Co-Chair Of Congressional Cybersecurity Caucus Says SOPA Would Interfere With Online Security

from the more-and-more-opposition dept

The opposition in Congress against SOPA continues to grow. The latest is a big one: the co-chair of the Congressional Cybersecurity Caucus, Rep. Jim Langevin, has come out against SOPA, stating his fears that the bill would negatively impact “security and openness” online. He noted that it “would interfere with efforts to increase transparency and security online” and specifically noted that it would undermine DNSSEC and similar efforts that “help increase trust online.”

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Comments on “Co-Chair Of Congressional Cybersecurity Caucus Says SOPA Would Interfere With Online Security”

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Al Bert (profile) says:

Re: Re:

Sadly, the reality is likely just that there’s no money to be made by waffling on civil liberties issues. At this point, the arguments must sway the whims of congress. If there’s no money to be made, why would congress care?

I used to have my cynicism in check, but exploring the depths of copyright and patent abuse over the last couple decades has left me with the lowest of expectations.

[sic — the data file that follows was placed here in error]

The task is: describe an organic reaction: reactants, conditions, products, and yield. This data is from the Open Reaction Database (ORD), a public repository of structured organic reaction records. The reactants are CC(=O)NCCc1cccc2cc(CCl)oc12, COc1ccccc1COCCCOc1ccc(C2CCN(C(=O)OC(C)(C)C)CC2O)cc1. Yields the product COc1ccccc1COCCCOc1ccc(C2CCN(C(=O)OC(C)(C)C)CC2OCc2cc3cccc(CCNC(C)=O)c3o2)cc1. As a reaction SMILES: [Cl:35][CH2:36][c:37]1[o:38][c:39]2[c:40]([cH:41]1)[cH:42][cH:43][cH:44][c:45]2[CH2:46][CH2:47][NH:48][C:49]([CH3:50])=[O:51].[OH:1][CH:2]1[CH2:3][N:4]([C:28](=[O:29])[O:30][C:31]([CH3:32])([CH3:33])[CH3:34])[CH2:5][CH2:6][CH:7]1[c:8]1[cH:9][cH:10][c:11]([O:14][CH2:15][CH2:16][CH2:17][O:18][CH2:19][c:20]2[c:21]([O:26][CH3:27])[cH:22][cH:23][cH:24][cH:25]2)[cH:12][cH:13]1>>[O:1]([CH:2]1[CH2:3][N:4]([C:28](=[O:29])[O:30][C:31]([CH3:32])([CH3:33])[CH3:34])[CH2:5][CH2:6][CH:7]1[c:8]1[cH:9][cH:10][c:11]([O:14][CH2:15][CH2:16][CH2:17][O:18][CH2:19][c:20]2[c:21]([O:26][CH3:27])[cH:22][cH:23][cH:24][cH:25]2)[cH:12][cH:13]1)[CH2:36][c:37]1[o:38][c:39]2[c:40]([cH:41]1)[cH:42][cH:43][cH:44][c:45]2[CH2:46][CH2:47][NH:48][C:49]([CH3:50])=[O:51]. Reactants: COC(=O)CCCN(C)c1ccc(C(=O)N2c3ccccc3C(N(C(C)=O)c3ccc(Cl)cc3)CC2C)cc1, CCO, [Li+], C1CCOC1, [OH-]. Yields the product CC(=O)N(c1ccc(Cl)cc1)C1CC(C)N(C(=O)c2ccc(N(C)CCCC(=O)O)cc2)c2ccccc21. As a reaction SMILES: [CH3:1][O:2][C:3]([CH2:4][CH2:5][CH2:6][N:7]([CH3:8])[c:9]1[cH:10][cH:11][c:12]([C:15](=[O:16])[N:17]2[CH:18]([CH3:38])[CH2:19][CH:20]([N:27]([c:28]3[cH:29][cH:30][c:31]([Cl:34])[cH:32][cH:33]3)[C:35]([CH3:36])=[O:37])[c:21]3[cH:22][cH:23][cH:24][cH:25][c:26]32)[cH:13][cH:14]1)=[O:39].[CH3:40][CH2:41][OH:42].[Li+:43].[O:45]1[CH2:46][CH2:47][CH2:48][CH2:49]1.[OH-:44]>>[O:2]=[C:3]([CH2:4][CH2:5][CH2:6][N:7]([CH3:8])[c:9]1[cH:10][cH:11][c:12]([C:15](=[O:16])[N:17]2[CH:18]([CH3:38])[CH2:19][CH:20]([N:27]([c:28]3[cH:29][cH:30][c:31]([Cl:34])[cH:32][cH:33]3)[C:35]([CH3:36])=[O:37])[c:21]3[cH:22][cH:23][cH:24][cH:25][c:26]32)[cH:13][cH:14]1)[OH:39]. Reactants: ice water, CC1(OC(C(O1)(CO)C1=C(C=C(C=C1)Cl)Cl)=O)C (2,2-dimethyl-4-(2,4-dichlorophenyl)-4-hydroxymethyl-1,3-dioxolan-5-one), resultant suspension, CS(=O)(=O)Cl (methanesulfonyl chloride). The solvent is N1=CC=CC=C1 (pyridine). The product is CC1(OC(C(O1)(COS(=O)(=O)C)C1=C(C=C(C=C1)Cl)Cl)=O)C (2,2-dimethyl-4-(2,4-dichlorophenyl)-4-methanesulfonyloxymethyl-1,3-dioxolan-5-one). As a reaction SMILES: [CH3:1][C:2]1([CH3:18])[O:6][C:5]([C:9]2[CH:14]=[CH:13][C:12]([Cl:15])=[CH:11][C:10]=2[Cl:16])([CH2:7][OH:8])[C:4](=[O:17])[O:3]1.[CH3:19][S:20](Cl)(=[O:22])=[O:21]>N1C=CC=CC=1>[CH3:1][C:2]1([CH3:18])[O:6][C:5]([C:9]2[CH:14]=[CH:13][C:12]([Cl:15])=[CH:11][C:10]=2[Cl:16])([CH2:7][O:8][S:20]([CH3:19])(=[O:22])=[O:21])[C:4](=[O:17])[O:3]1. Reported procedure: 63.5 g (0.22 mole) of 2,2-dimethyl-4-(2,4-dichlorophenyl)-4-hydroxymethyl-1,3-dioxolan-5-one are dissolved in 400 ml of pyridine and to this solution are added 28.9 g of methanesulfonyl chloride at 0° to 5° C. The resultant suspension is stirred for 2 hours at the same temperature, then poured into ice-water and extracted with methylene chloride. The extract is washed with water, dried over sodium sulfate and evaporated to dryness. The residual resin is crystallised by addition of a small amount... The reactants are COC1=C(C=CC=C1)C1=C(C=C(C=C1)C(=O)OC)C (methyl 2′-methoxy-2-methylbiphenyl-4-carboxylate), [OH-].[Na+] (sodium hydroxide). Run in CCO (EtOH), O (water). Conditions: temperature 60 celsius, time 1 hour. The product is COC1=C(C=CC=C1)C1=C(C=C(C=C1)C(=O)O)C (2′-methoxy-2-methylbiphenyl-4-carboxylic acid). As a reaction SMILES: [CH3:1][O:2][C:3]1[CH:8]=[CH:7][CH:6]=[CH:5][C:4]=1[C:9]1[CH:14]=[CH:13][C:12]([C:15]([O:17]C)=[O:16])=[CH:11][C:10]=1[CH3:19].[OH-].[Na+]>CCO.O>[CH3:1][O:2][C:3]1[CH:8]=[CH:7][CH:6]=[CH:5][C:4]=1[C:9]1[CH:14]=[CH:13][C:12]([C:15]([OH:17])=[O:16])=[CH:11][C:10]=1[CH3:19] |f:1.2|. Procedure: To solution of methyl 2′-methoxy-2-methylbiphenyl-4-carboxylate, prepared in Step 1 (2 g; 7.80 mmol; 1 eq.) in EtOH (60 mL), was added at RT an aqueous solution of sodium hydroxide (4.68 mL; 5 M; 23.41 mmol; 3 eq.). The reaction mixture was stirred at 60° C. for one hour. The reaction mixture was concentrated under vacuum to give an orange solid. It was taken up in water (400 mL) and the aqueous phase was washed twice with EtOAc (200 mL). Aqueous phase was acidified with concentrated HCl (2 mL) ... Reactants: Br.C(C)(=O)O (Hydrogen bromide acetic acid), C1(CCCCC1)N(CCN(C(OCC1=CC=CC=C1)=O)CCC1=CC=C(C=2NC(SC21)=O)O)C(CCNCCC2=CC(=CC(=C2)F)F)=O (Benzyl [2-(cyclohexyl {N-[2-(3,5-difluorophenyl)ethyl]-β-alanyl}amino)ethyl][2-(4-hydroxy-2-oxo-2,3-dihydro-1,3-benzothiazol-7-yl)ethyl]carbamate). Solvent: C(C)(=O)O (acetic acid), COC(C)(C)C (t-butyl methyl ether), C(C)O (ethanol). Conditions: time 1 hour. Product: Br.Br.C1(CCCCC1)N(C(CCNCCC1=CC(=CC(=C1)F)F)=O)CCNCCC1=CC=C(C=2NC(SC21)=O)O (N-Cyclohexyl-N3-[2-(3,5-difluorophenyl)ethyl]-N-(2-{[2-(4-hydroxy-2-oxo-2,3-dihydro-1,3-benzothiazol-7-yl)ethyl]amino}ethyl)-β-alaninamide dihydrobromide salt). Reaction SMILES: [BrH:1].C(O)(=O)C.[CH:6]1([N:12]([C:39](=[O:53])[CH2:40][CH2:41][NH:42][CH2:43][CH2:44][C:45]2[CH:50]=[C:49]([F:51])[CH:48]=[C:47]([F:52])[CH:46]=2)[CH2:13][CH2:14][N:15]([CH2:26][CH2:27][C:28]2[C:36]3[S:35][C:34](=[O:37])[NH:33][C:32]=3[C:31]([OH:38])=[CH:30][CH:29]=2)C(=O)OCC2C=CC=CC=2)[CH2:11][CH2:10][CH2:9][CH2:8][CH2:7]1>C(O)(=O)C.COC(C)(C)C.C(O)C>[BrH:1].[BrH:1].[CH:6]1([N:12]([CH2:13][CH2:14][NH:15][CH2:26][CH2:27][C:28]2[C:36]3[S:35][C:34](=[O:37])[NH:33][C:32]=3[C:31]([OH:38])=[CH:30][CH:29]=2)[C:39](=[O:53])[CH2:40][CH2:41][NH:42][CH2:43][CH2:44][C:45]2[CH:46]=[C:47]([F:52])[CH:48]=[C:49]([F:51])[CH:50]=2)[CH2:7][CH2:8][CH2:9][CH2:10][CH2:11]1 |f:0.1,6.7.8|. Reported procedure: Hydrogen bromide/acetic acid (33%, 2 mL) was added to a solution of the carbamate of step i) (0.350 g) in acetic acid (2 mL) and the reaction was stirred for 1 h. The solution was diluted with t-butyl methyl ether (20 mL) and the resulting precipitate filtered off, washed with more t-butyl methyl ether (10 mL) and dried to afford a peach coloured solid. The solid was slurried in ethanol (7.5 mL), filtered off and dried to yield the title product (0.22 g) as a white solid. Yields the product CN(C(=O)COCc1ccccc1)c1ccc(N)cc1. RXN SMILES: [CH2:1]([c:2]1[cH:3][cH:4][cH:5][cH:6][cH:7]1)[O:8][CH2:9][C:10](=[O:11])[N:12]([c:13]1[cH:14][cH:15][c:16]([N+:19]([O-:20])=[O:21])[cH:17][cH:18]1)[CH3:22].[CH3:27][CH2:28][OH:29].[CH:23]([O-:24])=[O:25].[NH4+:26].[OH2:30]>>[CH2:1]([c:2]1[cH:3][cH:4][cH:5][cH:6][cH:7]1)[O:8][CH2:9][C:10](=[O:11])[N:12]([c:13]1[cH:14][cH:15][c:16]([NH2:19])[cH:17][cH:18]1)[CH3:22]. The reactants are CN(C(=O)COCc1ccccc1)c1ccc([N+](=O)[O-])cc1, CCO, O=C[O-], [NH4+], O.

Anonymous Coward says:

Re: Re: Re:

They’d still have to intercept and decode to find if the communication is infringing – massive increase in computing and workload – not to mention you’d probably need some purty serious permissions for it, like wiretapping permits.
Unless of course the next step is to outlaw encryption.
Encryption essentially removes ‘man in the middle’ (ISP subpoena) as a quick and easy solution.

It would however be a massive blow to the intelligence community to have to deal with an exponentially increased volume of encrypted data to find what they’re after.
So yeah, from a cybersecurity point of view it’s purty much all bad.

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